On a balmy night in Studio City, speakers softly play Edith Piaf’s “Non, Je Ne Regrette Rien” inside the Rendition Room. The small space — dark save for candles placed on tables and in a fireplace — is swathed in red velvet drapes and dotted with large leather armchairs. A poster of a burlesque dancer promoting Lillet Blanc hangs on a far wall, while piles of vintage books and various other memorabilia recall a bygone era. It’s all very fitting for a Prohibition-era speakeasy, capturing the feel of a time and place worlds away from present-day San Fernando Valley.
The Rendition Room opened in 2016 inside the Italian American restaurant Vitello’s, which has been serving martinis and whiskey sours alongside plates of spaghetti and eggplant Parmesan since 1964. The 7-year-old bar, hidden behind a door disguised as a bookshelf, transports those in the know to the 1930s. In the middle of it all is Scott Warren — a barkeep moving so fast he blurs. His mixing is meticulous and graceful: Is he shaking a cocktail or swaying to the jazz? It’s often hard to tell.
Warren was scouted by the Vitello’s team and has been steering the ship since before the Rendition Room was even built. “It was still a blank canvas for the most part, and that meant that I could have a very strong impact on what it eventually would look like,” Warren says.
The Vitello’s team researched the finest speakeasies across the country and visited several along the West Coast with the goal of building one of the best 1930s-style bars in the nation. With full reign to create the bar’s menu, Warren curated a selection of classic cocktails alongside original inventions that pull from a wide range of spirits and ingredients. The veteran barman makes the Rendition Room what it is, says Matticus Abshire, a partner at Vitello’s who previously helped open West Hollywood’s the Roger Room.
The team sought out Warren, whose career spans nearly half a century, for good reason. Born in 1961, Warren began working behind the bar in 1977 at 15 years old, cutting his teeth at the Hollywood Palace (now Avalon), Sagebrush Cantina, and the Wiltern Theater and serving celebrities like Prince, David Bowie, Aretha Franklin, and more. He’s also spent years tending bar in Budapest, where colleagues first dubbed him the Liquid Chef, a moniker that he’s kept across international waters.
Warren approaches creating a drink menu with his past and present clientele in mind. “I have to conjure up a personality,” he says. “In some instances it’s as easy as taking the pain of losing an iconic person such as Gene Wilder, Aretha Franklin, Don Rickles — some people that have crossed my path — and turning that into the backdrop or the momentum for the ingredients.”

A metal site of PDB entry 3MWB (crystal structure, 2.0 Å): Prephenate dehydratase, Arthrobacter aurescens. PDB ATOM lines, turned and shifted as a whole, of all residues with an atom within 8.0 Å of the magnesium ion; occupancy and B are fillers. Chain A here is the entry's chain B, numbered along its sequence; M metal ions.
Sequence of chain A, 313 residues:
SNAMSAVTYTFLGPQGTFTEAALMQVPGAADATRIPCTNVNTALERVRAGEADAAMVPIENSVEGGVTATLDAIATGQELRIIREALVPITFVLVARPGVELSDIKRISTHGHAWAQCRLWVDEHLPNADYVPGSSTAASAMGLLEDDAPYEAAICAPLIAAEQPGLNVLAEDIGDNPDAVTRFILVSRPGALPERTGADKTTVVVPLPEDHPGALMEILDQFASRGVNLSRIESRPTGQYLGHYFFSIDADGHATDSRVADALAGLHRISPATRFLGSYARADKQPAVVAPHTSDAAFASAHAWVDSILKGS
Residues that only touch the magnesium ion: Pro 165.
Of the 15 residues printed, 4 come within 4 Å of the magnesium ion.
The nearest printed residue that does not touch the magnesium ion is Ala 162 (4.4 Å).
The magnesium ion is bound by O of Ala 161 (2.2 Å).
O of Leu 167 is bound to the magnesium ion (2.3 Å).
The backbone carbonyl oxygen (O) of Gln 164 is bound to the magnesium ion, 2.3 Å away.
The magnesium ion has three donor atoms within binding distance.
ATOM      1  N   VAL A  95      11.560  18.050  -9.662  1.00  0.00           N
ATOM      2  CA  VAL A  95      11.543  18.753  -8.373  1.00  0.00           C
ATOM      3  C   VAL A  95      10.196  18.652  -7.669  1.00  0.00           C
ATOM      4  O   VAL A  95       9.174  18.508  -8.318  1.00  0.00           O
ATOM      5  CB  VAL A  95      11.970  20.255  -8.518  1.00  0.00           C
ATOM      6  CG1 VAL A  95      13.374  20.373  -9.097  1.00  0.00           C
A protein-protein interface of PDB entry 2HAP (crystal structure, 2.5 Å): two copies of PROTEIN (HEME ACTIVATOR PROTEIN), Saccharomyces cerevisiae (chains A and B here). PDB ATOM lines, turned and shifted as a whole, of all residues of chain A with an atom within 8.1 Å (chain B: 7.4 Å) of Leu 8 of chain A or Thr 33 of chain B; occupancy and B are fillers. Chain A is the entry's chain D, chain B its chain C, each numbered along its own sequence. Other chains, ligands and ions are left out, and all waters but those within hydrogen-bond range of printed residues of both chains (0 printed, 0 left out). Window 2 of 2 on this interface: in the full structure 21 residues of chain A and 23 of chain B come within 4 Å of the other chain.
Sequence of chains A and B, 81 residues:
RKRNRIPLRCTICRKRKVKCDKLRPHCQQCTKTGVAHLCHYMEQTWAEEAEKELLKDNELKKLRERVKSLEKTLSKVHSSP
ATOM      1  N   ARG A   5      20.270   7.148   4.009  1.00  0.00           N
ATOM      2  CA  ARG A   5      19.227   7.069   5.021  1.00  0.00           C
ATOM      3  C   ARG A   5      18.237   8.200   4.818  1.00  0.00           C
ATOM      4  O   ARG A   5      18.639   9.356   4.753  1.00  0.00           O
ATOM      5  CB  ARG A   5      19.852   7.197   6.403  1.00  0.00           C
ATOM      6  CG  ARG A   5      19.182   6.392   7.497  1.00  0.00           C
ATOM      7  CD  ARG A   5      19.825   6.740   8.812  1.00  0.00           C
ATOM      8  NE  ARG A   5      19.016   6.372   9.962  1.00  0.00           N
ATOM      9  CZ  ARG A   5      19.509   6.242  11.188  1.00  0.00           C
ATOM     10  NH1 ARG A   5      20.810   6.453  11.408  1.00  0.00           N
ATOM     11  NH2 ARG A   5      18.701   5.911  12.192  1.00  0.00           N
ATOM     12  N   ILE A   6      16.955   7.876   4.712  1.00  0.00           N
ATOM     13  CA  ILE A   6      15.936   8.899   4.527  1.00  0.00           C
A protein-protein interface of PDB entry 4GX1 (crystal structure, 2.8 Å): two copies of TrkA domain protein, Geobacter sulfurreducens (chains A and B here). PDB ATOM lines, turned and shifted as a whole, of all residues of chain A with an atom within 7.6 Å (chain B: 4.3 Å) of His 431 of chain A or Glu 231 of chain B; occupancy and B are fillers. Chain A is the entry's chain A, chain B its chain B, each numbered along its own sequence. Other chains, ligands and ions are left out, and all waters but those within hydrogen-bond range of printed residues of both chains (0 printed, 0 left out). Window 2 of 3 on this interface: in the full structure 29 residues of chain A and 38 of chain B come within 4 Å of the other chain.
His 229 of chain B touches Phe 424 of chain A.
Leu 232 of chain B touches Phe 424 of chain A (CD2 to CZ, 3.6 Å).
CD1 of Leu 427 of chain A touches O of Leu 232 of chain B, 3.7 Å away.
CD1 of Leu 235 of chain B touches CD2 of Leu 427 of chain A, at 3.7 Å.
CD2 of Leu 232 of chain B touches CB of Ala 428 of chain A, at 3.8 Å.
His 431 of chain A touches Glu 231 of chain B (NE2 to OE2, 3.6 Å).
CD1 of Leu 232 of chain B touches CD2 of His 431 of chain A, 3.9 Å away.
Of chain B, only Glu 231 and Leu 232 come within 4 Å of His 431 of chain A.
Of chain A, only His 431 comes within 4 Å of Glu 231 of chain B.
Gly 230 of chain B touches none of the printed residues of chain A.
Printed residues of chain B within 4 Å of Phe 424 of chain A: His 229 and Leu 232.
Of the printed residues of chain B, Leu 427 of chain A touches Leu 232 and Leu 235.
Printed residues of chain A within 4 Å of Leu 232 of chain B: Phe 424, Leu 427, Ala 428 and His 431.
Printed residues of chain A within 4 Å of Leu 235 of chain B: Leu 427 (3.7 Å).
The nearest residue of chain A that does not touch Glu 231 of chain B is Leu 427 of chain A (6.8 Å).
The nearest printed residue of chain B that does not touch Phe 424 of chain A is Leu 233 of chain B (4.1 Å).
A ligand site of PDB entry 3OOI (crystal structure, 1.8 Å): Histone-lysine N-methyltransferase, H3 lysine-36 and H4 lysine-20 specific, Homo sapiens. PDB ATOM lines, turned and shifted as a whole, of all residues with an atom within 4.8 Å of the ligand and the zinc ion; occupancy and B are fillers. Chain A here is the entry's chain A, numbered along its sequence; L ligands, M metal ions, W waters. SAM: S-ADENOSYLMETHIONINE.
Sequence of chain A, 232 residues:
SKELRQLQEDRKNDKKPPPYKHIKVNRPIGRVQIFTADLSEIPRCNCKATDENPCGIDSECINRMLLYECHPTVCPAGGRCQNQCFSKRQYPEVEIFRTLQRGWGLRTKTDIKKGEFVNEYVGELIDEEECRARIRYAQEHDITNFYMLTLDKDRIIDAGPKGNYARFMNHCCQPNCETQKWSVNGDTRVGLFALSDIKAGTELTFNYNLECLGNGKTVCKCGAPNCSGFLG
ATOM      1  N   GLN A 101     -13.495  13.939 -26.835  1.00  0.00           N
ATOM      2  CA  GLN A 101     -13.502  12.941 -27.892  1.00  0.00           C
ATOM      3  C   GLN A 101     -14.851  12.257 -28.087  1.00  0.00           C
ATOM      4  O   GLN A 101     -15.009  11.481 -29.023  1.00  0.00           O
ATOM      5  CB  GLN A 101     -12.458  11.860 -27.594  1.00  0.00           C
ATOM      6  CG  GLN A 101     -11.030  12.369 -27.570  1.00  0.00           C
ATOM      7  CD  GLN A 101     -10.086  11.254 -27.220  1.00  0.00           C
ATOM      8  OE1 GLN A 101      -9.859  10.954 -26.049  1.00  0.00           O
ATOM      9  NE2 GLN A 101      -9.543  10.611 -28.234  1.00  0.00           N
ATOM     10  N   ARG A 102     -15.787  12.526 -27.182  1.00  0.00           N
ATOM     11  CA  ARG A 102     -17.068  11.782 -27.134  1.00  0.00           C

Warren created the Golden Ticket cocktail in honor of the passing of Wilder, an actor best known for his role in the movie Willy Wonka & the Chocolate Factory, shortly after the Rendition Room opened for business. The finely balanced cocktail is made with vodka, banana liqueur, white chocolate liqueur, and cream. To mark Aretha Franklin’s passing in 2018, he crafted the Respect, which combines gin, peach and blackberry puree, lemon, and Champagne.
As much as the menu at the Rendition Room honors those from Warren’s past, it also features drinks that celebrate Los Angeles, like the Tiki on Tujunga made with several rums, fruit juices, orgeat, and allspice dram. The Moonlight Drive, one of the bar’s more popular drinks, is a proper whiskey sour made with vanilla, maple syrup, and the Rendition Room’s own baked bourbon infused with applewood smoked bacon. Warren thought of it while driving through Mulholland Drive under a full moon.
Even with a cocktail menu that changes regularly, most of the magic happens off the page. There’s Warren’s compelling limoncello, smoother than almost any other version in LA, served in glasses acquired from Audrey Hepburn’s estate. Those in the know can ask for Warren’s baked bourbon served neat or in cocktails, or any of Warren’s previous creations that haven’t made the cut through various new menu incarnations.
While every drink is expertly executed, it’s Warren’s personality — don’t mistake it for a persona — and the way he takes command of a room that makes every patron feel like a regular. He moves quickly from one table to the next, dressed sharply in a vest, tie, and button-down shirt with the sleeves rolled up. He speaks with charisma and warmth. “We’ve been expecting you,” Warren says as he welcomes in each new or returning guest. The words have become a tagline of sorts for the Rendition Room.
In his years behind the bar, Warren has seen the industry evolve and blossom. He’s also watched the role and reputation of the bartender change as cocktails have become more complex. “Bartenders have a whole other level of respect than what I was subjected to in the ‘80s,” Warren says. “We might as well have been the lead singers of a metal band. We were not the people that you wanted to bring home to mom and dad because we might be lecherous, drug- or alcohol-abusing fiends who had no credibility.” But now, Warren says, his barkeep title is a badge of honor. Today, he has no plans to slow down; he dreams of expanding the speakeasy across the country and bottling his own spirits to sell in stores.
“I’m so glad I held on for dear life and lived long enough to be embraced the way I am now,” Warren says. “This is what’s so cool about people still enjoying a proper cocktail. There has never been a better time to drink.”
The Rendition Room is located at Vitello’s on 4349 Tujunga Ave #2, Studio City, CA 91604 and is open from Tuesday to Sunday, from 5 p.m. to 10 p.m. Reservations can be made on Yelp.